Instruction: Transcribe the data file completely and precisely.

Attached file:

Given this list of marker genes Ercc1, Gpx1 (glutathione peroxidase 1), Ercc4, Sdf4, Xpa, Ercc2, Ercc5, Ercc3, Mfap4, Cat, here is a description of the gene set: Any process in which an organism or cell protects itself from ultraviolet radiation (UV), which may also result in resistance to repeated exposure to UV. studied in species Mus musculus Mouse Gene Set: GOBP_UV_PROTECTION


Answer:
Given this list of marker genes Ercc1, Gpx1 (glutathione peroxidase 1), Ercc4, Sdf4, Xpa, Ercc2, Ercc5, Ercc3, Mfap4, Cat, here is a description of the gene set: Any process in which an organism or cell protects itself from ultraviolet radiation (UV), which may also result in resistance to repeated exposure to UV. studied in species Mus musculus Mouse Gene Set: GOBP_UV_PROTECTION